Getting a cheap smoke; Tobacco: Retailers, law enforcement officers say higher tax has sent some residents out of state for cigarettes and led to smuggling.


A basement storage room at the Maryland Comptroller's Office is rapidly filling with hundreds of cartons of cigarettes confiscated from smugglers -- a haul worth tens of thousands of dollars on the black market.

Enforcement agents have lined up more storage space. They figure they are going to need it as they target bootleggers hoping to cash in on the cigarette tax increase that took effect in Maryland July 1.

"I really think as time goes by this situation is going to get worse," said Larry W. Tolliver, director of the comptroller's field enforcement division. "I think it's going to be a very huge problem in Maryland."

Anti-smoking activists played down the problems, but there are signs that the 30-cents-a-pack tax increase -- while prompting some Marylanders to kick the habit and discouraging others from starting it -- has had other consequences.

They include smugglers looking to make a quick and easy buck, as well as Maryland smokers crossing the state's borders to buy cigarettes at the lower prices in neighboring states.

The price difference can be substantial. A carton of Marlboros that retails for $29.62 at one of the cheaper discount tobacco stores in Maryland sells for $22.99 at a similar outlet in Virginia.

Maryland's tax of 66 cents a pack is among the highest in the mid-Atlantic region, behind New Jersey's 80 cents and New York City's 78 cents. States immediately bordering Maryland all levy substantially lower taxes.

Virginia's cigarette tax is the nation's lowest at 2.5 cents, although some counties and cities there impose piggyback taxes that add as much as 35 cents. The tax is 17 cents in West Virginia, 24 cents in Delaware and 31 cents in Pennsylvania. Washington taxes cigarettes at 65 cents a pack.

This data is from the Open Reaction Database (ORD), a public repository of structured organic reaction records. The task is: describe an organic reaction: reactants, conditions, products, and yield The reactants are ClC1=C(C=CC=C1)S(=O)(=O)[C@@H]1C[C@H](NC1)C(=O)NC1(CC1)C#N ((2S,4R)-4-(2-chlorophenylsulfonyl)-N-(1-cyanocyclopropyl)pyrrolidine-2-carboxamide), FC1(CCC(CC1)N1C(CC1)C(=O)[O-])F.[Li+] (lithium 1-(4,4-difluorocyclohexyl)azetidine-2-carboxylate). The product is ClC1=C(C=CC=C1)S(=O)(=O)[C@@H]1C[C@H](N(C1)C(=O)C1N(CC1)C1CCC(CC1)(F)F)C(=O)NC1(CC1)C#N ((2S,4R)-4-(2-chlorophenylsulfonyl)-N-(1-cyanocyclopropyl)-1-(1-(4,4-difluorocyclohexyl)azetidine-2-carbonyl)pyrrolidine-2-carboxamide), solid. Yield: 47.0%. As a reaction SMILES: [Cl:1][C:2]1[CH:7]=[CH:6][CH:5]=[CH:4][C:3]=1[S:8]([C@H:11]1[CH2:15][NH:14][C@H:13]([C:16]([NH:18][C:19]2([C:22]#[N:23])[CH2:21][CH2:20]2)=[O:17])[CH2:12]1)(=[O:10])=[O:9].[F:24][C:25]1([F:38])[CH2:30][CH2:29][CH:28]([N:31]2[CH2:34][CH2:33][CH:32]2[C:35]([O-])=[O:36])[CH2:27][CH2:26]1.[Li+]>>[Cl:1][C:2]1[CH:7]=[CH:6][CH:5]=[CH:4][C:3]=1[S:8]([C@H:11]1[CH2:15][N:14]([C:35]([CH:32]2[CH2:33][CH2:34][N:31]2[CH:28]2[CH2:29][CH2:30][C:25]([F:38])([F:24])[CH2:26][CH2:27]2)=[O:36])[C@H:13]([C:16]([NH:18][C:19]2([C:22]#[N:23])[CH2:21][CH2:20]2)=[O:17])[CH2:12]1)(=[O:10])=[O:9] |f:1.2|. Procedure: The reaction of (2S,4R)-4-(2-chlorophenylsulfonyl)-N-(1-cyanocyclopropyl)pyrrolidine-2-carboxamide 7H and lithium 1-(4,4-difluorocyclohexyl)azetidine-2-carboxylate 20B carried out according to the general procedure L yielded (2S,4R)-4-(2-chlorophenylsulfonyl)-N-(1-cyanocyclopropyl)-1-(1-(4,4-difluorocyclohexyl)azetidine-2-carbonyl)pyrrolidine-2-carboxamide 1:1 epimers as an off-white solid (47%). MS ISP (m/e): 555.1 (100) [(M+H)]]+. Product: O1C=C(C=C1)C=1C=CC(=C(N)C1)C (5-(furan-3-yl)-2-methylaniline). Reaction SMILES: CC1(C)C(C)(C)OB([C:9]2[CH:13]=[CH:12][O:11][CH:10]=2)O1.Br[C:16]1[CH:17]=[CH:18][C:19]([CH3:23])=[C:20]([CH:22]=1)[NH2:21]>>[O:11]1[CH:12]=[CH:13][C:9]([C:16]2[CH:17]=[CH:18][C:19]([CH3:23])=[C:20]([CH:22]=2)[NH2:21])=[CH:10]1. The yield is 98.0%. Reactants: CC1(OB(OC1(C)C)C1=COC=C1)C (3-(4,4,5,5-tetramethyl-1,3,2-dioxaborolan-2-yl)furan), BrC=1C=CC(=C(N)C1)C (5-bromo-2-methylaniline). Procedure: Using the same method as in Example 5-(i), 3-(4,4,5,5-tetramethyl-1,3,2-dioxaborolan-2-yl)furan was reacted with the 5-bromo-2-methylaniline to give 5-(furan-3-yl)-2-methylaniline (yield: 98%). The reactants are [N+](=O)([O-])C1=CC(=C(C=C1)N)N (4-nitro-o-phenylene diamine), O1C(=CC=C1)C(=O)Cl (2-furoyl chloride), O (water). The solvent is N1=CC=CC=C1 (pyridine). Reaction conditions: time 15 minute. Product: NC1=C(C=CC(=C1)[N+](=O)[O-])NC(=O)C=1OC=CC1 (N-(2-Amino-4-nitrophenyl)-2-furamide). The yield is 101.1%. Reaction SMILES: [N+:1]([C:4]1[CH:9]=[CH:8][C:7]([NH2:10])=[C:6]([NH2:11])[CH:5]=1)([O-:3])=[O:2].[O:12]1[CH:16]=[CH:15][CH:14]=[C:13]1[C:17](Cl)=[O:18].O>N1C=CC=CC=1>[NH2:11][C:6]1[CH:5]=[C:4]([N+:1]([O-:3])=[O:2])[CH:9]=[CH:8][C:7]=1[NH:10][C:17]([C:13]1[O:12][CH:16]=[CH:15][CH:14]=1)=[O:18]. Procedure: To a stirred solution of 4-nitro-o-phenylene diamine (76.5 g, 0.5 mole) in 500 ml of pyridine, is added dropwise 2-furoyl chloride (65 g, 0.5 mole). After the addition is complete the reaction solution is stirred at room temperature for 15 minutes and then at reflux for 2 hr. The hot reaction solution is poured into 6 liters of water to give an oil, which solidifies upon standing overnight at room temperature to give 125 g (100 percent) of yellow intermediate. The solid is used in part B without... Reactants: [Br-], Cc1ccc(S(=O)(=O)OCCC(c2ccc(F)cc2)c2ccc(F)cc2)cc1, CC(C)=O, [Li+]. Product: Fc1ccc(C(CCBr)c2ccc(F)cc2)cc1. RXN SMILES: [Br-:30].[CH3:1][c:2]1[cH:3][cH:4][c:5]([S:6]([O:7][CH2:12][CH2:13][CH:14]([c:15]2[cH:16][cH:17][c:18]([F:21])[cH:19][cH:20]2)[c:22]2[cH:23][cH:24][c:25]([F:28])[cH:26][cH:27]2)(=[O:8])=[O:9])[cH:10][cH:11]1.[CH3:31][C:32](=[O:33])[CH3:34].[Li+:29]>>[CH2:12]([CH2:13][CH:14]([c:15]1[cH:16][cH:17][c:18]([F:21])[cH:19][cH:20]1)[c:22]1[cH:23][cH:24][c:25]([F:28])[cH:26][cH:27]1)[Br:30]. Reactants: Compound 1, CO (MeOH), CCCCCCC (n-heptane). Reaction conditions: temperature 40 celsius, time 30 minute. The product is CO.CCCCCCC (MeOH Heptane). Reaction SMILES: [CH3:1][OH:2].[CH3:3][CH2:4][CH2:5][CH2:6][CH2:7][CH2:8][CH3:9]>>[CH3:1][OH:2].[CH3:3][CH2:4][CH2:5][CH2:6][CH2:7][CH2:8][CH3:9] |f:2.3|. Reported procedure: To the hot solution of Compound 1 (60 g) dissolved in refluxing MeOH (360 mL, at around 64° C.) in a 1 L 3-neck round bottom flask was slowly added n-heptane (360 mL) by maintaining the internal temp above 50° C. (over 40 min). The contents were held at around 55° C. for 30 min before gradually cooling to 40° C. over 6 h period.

Maryland's tax increase has meant more business for cigarette sellers in neighboring states, such as the 14-store Discount Cigarette chain in Virginia. The company's managers say the stores are strategically located to cash in on price differences among communities in Virginia, as well as with Washington and Maryland.

"We actually had almost an immediate increase in sales after July 1," said William T. White III, regional director of the chain's owner, Potomac Retail Enterprises Inc. He estimated sales rose about 10 percent, at least partly because of purchases by Marylanders after the higher tax kicked in.

"I do know that we're receiving quite a lot more phone calls from Maryland asking for the location of our stores and for directions," White said.

On the Maryland side of the line, border merchants say they are feeling the pinch as their cigarette sales -- which may account for nearly 30 percent of a small convenience store's business -- plummet.

"We predicted the sales would decline at any border store, and that's what we're seeing," said F. Peter Horrigan, president of the Mid-Atlantic Petroleum Dealers Association. "Sales have just shifted to other states, and it's hurt the small businessman in Maryland."

Lock Wills, who owns a chain of 40 Dash In convenience stores in Southern Maryland and on the Eastern Shore, said Virginia and Delaware retailers promote their cheaper prices with billboard advertising.

"If you go into the parking lots [across the line] and look at the tags of the vehicles, you'll see a lot of Maryland plates," said Wills.